Four AU faculty members and their "best idea" to examine environmentalism through a new interdisciplinary lens recently won a $6,000 research grant.
“The Best Idea” Grant, from AU’s Center for Teaching, Research and Learning (CTRL), aims to support a team of multidisciplinary faculty as they develop critical knowledge on a research subject. The team can use the grant for conference fees, student workers, computer software, or other needs. Ideally, their work will evolve into a larger research venture.
The team's innovative proposal, “Integrative Environmental Studies Program: Consciousness and the Environment,” examines environmentalism from a different perspective: mindfulness and contemplation.
Mindfulness is heightened clarity, focus and awareness that often grows from mindful meditation. It can be used to solve problems and move towards future goals. Activists such as Ghandi and Martin Luther King, Jr., were known for their use of mindfulness practices to influence social change.
"They used mindfulness to understand the appropriate use of action and the need for action, to cultivate awareness and to empower themselves and others towards a just course of action," said Professor Deborah Norris of the College of Arts & Sciences.
The professors will hold a spring workshop on environmental consciousness and contemplation, but they have not yet decided other specifics of their project.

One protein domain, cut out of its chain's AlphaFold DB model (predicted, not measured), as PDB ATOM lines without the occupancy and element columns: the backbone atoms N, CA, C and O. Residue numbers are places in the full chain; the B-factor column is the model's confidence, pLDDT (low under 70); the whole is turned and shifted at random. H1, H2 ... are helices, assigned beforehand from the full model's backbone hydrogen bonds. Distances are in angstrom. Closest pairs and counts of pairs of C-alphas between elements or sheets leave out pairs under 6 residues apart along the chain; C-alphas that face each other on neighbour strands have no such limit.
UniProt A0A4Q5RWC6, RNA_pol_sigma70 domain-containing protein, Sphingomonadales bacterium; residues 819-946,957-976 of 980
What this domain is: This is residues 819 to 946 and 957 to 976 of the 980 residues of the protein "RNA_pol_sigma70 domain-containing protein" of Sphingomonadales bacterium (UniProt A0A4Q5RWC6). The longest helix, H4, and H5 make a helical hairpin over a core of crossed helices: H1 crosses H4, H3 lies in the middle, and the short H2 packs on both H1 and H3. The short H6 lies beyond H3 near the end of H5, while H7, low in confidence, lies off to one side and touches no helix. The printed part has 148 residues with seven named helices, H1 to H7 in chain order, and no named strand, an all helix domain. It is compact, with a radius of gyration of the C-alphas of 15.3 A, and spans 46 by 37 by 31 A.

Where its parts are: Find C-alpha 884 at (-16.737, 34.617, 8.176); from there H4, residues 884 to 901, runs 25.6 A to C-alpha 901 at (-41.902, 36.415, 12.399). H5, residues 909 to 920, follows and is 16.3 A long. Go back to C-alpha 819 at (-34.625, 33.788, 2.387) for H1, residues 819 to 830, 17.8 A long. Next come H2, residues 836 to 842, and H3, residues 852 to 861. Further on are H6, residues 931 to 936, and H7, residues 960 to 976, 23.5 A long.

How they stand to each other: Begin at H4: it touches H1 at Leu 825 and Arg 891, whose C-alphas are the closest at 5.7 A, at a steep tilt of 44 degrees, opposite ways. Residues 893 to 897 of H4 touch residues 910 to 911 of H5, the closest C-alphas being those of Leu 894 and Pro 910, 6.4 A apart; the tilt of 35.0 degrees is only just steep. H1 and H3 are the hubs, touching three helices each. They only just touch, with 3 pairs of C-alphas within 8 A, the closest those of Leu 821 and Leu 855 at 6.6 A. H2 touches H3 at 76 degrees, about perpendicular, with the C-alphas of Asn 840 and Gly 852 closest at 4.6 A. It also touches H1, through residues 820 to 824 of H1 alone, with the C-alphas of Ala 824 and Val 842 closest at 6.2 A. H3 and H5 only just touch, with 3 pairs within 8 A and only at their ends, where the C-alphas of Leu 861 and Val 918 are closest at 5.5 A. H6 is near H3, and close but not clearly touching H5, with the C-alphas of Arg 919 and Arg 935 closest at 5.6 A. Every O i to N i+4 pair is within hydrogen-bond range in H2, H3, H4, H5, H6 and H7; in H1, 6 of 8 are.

"That's the joy of a 'best idea'," said Professor Sonya Grier of the Kogod Marketing department. "Part of the process is our working together from different perspectives to determine exactly what we will do."
The team members are:
• Paul Wapner, Associate Professor and Director of Global Environmental Politics in SIS
• Deborah Norris, Psychologist-in-Residence, Adjunct Professor, and Director of the Psychobiology of Healing Certificate Program in the Department of Psychology in CAS
• Sonya A. Grier, Associate Professor of Marketing at the Kogod School of Business
• Evan Berry, Assistant Professor of Philosophy in CAS and Co-Director of the MA Program in Ethics, Peace and Global Affairs.
"It's the start of dialogue, the start of conversation, that uses mindfulness techniques to begin to come to terms with knowing what's best with the environment and to create a sustainable future," Norris said.